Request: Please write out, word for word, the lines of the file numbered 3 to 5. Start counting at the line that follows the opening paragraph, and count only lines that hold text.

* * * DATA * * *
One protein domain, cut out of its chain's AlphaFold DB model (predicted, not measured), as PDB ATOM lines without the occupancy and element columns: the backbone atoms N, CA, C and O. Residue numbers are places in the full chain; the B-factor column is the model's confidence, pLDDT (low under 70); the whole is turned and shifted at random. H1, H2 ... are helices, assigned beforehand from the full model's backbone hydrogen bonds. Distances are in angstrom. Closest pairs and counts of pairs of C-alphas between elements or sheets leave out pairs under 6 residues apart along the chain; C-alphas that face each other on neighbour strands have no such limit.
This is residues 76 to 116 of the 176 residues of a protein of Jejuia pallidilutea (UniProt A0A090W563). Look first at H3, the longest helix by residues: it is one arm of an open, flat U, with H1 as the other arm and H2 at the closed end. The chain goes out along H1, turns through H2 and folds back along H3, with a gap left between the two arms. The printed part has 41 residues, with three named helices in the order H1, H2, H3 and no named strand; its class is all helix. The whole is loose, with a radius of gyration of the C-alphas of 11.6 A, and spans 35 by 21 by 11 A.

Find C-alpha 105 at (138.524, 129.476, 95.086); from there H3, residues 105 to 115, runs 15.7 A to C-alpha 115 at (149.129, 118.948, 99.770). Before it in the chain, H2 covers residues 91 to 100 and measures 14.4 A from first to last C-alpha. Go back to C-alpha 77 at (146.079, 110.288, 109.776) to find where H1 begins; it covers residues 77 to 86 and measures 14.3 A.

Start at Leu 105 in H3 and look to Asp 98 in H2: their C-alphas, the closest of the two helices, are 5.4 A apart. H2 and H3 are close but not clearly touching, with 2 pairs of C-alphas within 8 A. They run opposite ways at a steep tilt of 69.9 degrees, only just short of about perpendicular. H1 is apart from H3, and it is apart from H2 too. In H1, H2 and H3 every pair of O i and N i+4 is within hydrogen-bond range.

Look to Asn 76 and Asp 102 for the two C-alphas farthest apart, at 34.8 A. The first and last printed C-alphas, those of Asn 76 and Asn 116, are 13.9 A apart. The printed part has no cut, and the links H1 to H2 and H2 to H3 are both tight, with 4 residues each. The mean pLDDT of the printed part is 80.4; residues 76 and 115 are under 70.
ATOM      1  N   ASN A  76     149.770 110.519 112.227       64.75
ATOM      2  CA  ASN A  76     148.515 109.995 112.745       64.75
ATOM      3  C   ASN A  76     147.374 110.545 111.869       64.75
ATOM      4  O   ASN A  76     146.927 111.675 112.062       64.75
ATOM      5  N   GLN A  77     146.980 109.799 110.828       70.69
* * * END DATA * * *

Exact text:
Start at Leu 105 in H3 and look to Asp 98 in H2: their C-alphas, the closest of the two helices, are 5.4 A apart. H2 and H3 are close but not clearly touching, with 2 pairs of C-alphas within 8 A. They run opposite ways at a steep tilt of 69.9 degrees, only just short of about perpendicular. H1 is apart from H3, and it is apart from H2 too. In H1, H2 and H3 every pair of O i and N i+4 is within hydrogen-bond range.

Look to Asn 76 and Asp 102 for the two C-alphas farthest apart, at 34.8 A. The first and last printed C-alphas, those of Asn 76 and Asn 116, are 13.9 A apart. The printed part has no cut, and the links H1 to H2 and H2 to H3 are both tight, with 4 residues each. The mean pLDDT of the printed part is 80.4; residues 76 and 115 are under 70.
ATOM      1  N   ASN A  76     149.770 110.519 112.227       64.75